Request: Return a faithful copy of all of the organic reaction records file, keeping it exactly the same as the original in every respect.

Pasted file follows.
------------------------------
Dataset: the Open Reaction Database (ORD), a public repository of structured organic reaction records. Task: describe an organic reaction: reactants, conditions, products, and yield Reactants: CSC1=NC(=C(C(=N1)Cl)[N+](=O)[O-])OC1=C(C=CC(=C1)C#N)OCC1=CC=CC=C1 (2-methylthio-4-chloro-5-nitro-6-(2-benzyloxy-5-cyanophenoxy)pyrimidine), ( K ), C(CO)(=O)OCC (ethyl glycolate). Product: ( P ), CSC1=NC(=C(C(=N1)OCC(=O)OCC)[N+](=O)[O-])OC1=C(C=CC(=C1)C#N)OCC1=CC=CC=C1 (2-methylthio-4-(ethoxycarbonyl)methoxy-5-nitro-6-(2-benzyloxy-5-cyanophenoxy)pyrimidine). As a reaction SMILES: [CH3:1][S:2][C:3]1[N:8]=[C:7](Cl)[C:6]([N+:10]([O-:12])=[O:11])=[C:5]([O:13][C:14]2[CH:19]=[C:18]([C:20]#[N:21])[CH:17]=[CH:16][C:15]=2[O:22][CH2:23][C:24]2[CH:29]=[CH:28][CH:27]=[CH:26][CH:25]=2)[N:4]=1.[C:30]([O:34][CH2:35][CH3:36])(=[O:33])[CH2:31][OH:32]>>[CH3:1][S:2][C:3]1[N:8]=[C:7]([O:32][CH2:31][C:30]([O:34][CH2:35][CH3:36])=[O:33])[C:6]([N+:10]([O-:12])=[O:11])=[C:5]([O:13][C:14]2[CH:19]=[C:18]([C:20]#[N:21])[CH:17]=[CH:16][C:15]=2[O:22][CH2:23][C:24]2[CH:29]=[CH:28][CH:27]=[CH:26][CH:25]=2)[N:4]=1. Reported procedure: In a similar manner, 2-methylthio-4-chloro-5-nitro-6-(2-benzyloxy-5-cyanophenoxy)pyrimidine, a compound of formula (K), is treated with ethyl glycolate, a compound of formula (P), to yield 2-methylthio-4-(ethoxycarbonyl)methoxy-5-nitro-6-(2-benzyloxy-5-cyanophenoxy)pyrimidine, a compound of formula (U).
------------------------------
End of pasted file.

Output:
Dataset: the Open Reaction Database (ORD), a public repository of structured organic reaction records. Task: describe an organic reaction: reactants, conditions, products, and yield Reactants: CSC1=NC(=C(C(=N1)Cl)[N+](=O)[O-])OC1=C(C=CC(=C1)C#N)OCC1=CC=CC=C1 (2-methylthio-4-chloro-5-nitro-6-(2-benzyloxy-5-cyanophenoxy)pyrimidine), ( K ), C(CO)(=O)OCC (ethyl glycolate). Product: ( P ), CSC1=NC(=C(C(=N1)OCC(=O)OCC)[N+](=O)[O-])OC1=C(C=CC(=C1)C#N)OCC1=CC=CC=C1 (2-methylthio-4-(ethoxycarbonyl)methoxy-5-nitro-6-(2-benzyloxy-5-cyanophenoxy)pyrimidine). As a reaction SMILES: [CH3:1][S:2][C:3]1[N:8]=[C:7](Cl)[C:6]([N+:10]([O-:12])=[O:11])=[C:5]([O:13][C:14]2[CH:19]=[C:18]([C:20]#[N:21])[CH:17]=[CH:16][C:15]=2[O:22][CH2:23][C:24]2[CH:29]=[CH:28][CH:27]=[CH:26][CH:25]=2)[N:4]=1.[C:30]([O:34][CH2:35][CH3:36])(=[O:33])[CH2:31][OH:32]>>[CH3:1][S:2][C:3]1[N:8]=[C:7]([O:32][CH2:31][C:30]([O:34][CH2:35][CH3:36])=[O:33])[C:6]([N+:10]([O-:12])=[O:11])=[C:5]([O:13][C:14]2[CH:19]=[C:18]([C:20]#[N:21])[CH:17]=[CH:16][C:15]=2[O:22][CH2:23][C:24]2[CH:29]=[CH:28][CH:27]=[CH:26][CH:25]=2)[N:4]=1. Reported procedure: In a similar manner, 2-methylthio-4-chloro-5-nitro-6-(2-benzyloxy-5-cyanophenoxy)pyrimidine, a compound of formula (K), is treated with ethyl glycolate, a compound of formula (P), to yield 2-methylthio-4-(ethoxycarbonyl)methoxy-5-nitro-6-(2-benzyloxy-5-cyanophenoxy)pyrimidine, a compound of formula (U).